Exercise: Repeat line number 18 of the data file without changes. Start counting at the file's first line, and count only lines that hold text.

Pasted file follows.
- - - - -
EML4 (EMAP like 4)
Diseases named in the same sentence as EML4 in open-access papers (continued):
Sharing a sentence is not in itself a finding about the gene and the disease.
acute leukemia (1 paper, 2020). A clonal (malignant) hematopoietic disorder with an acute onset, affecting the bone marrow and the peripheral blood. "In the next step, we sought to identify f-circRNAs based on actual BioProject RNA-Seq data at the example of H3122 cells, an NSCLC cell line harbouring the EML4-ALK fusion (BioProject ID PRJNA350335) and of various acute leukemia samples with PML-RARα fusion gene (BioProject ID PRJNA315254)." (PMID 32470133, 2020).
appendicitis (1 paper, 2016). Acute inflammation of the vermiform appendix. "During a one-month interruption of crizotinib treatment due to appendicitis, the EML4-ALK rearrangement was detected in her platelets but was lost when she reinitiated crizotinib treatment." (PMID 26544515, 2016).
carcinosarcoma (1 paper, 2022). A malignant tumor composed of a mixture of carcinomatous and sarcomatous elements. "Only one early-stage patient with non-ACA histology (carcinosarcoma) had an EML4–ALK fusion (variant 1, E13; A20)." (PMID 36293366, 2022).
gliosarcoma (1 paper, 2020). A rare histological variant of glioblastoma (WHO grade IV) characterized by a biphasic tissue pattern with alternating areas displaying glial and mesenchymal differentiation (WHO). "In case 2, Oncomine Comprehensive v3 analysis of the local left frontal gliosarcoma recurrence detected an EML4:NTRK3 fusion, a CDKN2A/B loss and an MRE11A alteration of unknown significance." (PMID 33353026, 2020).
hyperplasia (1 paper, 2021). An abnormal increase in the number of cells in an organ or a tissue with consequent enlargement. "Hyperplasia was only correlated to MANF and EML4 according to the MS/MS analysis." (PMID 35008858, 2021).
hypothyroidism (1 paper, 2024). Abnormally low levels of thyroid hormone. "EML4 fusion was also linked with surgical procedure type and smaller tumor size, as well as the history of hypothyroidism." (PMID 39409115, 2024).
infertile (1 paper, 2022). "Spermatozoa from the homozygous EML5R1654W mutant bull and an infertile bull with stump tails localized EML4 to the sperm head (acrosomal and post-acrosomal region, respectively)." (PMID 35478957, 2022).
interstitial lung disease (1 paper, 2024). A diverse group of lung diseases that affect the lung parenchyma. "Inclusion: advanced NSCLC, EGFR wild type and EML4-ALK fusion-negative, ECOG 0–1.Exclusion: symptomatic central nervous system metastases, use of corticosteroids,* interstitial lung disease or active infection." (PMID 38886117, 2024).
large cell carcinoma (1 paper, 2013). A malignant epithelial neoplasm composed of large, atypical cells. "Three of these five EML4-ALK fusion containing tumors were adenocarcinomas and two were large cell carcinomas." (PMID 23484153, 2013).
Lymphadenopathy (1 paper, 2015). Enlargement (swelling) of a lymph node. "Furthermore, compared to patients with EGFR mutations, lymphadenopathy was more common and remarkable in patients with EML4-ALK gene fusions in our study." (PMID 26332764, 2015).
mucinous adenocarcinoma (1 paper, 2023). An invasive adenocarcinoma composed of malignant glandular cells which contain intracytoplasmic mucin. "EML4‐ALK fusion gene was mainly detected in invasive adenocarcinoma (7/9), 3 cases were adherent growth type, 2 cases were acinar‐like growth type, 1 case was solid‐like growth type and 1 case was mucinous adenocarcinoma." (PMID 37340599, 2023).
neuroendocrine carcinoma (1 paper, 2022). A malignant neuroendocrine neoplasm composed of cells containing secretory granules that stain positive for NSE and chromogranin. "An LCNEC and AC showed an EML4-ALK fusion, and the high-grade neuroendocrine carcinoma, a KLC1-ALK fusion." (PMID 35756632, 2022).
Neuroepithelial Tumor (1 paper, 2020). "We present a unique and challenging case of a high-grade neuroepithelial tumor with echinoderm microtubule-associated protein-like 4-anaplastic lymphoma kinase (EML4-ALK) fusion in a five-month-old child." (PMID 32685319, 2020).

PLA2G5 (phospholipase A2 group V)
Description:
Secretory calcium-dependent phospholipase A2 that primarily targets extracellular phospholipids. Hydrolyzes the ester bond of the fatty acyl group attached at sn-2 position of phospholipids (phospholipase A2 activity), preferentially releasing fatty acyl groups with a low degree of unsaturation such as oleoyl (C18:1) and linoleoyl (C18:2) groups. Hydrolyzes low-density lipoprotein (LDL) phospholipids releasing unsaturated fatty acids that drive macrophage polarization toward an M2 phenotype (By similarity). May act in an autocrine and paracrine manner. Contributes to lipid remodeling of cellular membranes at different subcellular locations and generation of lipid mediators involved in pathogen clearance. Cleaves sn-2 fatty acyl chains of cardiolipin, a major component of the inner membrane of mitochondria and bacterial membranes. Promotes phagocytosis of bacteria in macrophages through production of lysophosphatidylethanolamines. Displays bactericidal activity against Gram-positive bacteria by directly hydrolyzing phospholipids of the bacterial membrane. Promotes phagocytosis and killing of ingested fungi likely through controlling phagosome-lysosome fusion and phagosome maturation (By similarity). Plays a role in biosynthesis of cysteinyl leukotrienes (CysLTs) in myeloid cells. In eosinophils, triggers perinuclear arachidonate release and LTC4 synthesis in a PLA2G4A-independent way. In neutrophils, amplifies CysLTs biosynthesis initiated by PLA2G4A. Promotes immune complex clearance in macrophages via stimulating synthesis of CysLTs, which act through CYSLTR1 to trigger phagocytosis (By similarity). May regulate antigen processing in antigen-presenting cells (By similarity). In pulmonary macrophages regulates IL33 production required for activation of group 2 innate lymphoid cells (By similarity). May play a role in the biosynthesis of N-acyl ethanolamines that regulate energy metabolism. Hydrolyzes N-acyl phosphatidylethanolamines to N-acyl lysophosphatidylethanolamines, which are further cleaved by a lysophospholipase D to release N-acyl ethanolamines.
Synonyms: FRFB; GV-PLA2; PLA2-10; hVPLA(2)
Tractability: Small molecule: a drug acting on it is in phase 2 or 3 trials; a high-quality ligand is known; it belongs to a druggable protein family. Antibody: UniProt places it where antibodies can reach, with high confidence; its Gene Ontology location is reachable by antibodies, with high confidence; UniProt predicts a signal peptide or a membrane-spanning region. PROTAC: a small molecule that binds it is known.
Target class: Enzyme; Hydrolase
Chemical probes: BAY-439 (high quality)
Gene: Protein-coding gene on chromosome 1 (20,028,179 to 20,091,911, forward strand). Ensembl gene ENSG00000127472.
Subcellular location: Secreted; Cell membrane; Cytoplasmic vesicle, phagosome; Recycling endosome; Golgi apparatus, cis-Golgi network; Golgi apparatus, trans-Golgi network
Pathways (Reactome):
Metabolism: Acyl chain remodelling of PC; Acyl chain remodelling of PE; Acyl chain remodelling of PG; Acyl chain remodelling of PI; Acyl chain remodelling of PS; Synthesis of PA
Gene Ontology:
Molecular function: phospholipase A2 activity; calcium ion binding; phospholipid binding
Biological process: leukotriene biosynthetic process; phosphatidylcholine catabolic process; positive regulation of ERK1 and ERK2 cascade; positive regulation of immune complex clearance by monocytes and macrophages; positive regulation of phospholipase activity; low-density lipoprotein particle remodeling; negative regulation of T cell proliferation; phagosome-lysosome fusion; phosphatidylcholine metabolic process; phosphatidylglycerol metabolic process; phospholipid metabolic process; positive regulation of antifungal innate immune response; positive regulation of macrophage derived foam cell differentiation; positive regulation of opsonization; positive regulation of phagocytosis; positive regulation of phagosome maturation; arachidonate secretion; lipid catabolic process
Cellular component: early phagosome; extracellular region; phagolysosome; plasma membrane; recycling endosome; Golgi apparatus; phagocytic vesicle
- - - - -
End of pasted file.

Description: